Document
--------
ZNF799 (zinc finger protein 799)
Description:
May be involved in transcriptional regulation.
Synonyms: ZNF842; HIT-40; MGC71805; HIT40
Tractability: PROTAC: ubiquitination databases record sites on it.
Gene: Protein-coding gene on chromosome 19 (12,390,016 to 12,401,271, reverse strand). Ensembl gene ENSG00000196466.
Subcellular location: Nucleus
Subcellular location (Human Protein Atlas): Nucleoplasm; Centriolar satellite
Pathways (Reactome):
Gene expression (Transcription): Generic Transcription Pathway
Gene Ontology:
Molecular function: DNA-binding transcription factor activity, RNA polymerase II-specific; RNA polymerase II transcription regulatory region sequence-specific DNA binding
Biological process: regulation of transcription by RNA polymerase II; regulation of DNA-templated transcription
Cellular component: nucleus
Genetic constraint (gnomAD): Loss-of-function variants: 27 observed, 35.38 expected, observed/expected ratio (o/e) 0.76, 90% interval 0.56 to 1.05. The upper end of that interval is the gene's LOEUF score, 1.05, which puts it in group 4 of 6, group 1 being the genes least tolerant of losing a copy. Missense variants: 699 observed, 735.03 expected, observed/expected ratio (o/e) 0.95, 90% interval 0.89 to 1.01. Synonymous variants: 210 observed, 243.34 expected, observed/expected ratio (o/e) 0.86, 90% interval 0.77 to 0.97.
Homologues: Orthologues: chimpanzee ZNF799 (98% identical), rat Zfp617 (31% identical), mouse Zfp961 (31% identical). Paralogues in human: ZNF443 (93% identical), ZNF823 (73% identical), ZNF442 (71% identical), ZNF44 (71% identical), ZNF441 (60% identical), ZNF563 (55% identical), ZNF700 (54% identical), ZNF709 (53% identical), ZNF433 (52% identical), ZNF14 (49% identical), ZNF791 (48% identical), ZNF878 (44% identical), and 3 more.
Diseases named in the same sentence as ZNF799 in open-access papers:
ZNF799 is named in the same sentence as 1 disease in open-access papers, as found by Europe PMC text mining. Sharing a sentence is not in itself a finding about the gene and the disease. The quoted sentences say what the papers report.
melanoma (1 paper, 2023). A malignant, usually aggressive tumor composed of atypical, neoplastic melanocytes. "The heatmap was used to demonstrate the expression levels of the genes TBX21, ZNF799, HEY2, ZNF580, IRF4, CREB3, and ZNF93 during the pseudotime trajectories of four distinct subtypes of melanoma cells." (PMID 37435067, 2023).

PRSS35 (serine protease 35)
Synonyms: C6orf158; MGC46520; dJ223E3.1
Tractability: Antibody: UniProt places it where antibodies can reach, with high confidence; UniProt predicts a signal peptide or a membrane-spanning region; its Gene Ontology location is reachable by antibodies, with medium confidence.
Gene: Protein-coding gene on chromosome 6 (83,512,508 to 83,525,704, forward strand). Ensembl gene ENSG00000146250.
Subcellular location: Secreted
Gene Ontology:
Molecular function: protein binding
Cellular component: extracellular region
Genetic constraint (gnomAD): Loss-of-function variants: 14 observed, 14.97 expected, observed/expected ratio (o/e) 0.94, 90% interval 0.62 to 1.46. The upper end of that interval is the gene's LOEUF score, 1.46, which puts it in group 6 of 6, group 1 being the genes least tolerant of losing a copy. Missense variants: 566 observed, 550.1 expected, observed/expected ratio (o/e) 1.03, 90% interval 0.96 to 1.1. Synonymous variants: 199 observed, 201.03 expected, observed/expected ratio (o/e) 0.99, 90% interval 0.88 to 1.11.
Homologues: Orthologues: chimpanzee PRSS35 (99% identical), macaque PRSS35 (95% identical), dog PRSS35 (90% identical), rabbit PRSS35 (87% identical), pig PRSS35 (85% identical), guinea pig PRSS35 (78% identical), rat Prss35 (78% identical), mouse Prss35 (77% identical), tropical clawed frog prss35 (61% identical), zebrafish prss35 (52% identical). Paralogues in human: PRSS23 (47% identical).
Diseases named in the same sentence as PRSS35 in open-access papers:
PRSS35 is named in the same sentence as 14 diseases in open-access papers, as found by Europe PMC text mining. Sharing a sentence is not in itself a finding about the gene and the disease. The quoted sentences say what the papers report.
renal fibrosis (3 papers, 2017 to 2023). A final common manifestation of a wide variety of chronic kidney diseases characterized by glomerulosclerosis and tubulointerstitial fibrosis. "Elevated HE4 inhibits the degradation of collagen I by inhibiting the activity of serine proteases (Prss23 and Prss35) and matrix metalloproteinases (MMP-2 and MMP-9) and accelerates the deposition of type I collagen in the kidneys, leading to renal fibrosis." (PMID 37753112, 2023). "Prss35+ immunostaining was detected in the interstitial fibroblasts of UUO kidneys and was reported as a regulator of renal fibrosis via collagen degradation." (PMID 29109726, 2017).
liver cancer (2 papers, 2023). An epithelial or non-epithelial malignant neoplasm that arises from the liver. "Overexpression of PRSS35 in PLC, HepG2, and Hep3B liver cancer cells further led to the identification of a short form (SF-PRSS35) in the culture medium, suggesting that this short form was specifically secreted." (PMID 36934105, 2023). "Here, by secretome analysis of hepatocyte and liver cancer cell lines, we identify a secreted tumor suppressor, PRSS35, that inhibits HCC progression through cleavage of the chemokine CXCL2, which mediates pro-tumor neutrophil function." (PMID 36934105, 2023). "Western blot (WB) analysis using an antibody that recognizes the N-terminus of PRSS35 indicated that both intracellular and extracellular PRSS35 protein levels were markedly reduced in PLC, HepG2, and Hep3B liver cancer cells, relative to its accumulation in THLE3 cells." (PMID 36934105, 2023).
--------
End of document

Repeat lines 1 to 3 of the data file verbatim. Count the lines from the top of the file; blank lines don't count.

ZNF799 (zinc finger protein 799)
Description:
May be involved in transcriptional regulation.